Friday, June 17, 2016

A June to Forget

After the swashbuckling few weeks of May that spat out the best tornadoes of the season, it seems June isn't likely to follow with it's own show. June 11, June 13 and June 14 all produced good tornadoes on the Plains, most notable was probably June 13, which saw a decently structured cone from Trinidad, CO to the Black Mesa of Oklahoma (OK's highest point) and then followed up with a large tornadic supercell north of Amarillo and south of Morse which spat out one solid tornado before congealing in the Canadian River Valley. But, the paucity of consistent setups is what's putting this June up there as a tough one. The death ridge currently sitting over us has been allowing massive amounts of moisture from the GOM to flow northward (The Norman Mesonet site recorded 91/78, the second highest dewpoint temperature in it's history) but the strength of the high pressure dome currently over the Central and Southern Plains is forcing impulses well into Montana and beyond. It's looking unlikely that I'll be stepping out the door to go roam the Great Plains any time soon as it stands, and it may end up being autumn before I get the opportunity for one last round of chasing before winter sets in.

Friday, June 10, 2016

May 9 2015 Chase Log


A tricky moderate risk chase day to say the least. Initially thought Wichita Falls would be sufficient as a target but ended up getting hamstrung by not bolting for the Cisco storm early, which would produce a slow-moving EF3 stovepipe. We wound up picking the middle storm for unknown reasons near Graham, TX and watched easily the least impressive supercell of the day slowly kill itself as it traipsed east through god awful terrain.This day would become more noted for the absolutely stunning tornadoes that occurred on the High Plains of Colorado near Eads, with the middle ground in OK/KS getting rained out as was tradition for 2015.

This day was the first chase opportunity that presented itself after I had fully finished exams. I had missed the Bridge Creek and other assorted tornadoes on May 6th due to a GIS exam as the supercell marched through Central Oklahoma and was desperate to get out. As was par for the course, morning convection created a messy and complex forecast scenario. Initial thinking was that the eastern TX Panhandle might be in play, but the MCS shown above took it out almost immediately. After analyzing data, it became a fast moving OFB was moving south past the Red River and would be in a prime location to possibly produce a few tornadic supercells. A deep trough was digging into the Four Corners and began to eject as the day went on. Copious amounts of moisture pooling south of the OFB and along the dryline made the target easy. We set out with an initial starting point of Wichita Falls.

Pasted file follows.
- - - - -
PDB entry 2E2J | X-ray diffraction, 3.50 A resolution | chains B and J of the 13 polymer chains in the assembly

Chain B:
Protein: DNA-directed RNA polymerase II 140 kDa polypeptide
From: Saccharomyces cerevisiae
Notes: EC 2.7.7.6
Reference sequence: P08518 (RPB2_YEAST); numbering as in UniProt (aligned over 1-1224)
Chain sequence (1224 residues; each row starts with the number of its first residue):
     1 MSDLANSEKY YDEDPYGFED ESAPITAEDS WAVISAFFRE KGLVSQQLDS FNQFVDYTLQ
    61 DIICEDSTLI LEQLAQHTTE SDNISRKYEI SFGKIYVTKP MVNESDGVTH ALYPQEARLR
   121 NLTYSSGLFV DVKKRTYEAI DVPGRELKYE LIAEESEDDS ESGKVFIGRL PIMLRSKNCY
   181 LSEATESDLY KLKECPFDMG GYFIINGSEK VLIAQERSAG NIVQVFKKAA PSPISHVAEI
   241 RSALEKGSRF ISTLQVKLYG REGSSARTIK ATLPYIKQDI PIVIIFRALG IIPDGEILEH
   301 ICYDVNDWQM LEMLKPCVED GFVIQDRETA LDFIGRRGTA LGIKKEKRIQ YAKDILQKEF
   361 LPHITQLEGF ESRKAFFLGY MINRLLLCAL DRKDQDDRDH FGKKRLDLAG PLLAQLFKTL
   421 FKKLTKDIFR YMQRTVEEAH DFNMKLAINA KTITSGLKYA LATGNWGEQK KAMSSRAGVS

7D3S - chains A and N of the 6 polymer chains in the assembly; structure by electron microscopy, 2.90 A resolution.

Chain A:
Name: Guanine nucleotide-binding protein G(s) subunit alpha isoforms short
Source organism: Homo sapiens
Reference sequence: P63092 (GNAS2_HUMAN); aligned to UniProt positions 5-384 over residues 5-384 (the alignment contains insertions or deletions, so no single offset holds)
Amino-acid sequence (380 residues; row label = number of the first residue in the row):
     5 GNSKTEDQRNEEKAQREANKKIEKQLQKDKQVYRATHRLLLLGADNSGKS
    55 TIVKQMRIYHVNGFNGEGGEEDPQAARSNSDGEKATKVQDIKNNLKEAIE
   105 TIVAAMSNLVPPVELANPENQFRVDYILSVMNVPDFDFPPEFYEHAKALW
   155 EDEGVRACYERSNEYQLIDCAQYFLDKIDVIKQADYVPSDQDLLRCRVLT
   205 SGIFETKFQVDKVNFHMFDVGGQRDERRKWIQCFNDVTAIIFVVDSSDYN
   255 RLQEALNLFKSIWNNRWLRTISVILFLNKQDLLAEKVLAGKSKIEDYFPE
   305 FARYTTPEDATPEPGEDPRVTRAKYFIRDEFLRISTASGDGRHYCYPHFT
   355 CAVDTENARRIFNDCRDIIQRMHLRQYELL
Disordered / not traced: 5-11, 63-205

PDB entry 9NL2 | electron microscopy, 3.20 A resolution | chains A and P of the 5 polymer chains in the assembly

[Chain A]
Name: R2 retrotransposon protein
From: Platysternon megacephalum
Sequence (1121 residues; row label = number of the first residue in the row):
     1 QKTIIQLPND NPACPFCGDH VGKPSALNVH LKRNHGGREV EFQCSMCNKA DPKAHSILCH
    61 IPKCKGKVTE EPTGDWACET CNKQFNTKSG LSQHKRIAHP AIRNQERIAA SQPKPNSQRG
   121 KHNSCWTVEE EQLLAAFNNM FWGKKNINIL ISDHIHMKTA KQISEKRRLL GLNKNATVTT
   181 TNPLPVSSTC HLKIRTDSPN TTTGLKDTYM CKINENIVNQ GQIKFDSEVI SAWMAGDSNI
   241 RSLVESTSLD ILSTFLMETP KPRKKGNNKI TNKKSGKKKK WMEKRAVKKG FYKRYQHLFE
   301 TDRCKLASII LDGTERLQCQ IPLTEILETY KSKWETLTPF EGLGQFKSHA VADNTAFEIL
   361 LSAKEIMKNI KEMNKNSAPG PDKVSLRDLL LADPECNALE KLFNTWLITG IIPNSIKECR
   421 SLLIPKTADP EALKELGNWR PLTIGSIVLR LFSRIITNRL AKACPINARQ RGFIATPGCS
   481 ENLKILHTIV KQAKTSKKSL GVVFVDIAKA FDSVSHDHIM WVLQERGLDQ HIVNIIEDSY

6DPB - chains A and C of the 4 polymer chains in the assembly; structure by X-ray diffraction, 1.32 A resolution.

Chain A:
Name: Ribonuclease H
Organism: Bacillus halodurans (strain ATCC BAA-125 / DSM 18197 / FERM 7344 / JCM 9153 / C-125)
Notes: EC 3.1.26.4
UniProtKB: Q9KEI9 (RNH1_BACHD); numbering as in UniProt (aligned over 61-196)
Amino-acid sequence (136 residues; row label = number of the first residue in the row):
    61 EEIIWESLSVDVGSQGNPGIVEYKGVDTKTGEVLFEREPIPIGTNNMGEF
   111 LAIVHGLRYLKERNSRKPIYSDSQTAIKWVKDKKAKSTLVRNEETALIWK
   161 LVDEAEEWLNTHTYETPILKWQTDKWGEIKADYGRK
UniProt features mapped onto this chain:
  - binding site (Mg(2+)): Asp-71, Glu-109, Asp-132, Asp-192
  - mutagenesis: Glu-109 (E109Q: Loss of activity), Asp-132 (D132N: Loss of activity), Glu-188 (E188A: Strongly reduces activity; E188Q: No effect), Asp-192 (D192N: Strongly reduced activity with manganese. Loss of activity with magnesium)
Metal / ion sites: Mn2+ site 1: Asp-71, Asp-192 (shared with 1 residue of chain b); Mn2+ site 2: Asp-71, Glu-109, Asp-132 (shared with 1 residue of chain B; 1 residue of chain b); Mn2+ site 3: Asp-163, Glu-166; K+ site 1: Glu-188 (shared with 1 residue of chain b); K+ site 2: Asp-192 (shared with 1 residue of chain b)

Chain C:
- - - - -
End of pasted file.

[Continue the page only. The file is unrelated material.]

We arrived in Wichita Falls shortly after 20Z and looked over data. Convective initiation was already well under way further south past the I-20 corridor, well south of the advancing OFB. We struggled to make a decision due to uncertainties and a lack of solid analysis from certain persons and decided to stick it out further north and begin to drift towards Graham.

We first stopped north of Olney to assess as storms were rapidly going up along the dryline to our west. By this time, it had become apparent that the storm nearing Cisco would be producing in short order and we had no choice but to stick north as there was no way we were getting that far south in time.

We continued to drift south and eventually found ourselves north of Graham with a potential supercell beginning to take shape west of town. The storm initially looked good; with a large rounded base and solid updraft plume.

The storm had initially appeared healthy, but as its base drew closer, it became very apparent that it was struggling in the low levels. Ragged, unorganized rotation was evident, but never threatened to touch down. We had lucked out in finding a great spot to view it from, with hills on three sides except where the storm was coming from. Below was about the scariest it would look with a fakenado behind the cut.

We began to get forced back towards Graham as the storm continued ENE and began to note the unusually cold air pouring out of the storm. The outflow had to have been a full 25-30 degrees cooler than the ambient temperature. The features below exhibited almost no rotation as cold outflow continued to rush out of the storm.

After hustling back through Graham, we continued on US 380 east until we found a good overlook back towards Graham at some baseball fields southwest of Bryson. The storm did have an interesting look to it, but at best it was "kind of pretty". It's lowering was ragged and almost stationary to the naked eye. The storm began to rapidly elevate it's base.

Shortly after the last photo, we continued through Bryson before calling the chase and headed back to I-44. The storm completely collapsed and flattened out as we drove north, to the point where we ran into almost no precipitation on the way. After fuming for a few minutes in the backseat, it was eyes on the next round of setups coming exactly one week later.

Chase Stats
Miles Driven: 442.1
Cost: $40
Tornadoes: 0
Hail: None
Highest Winds: None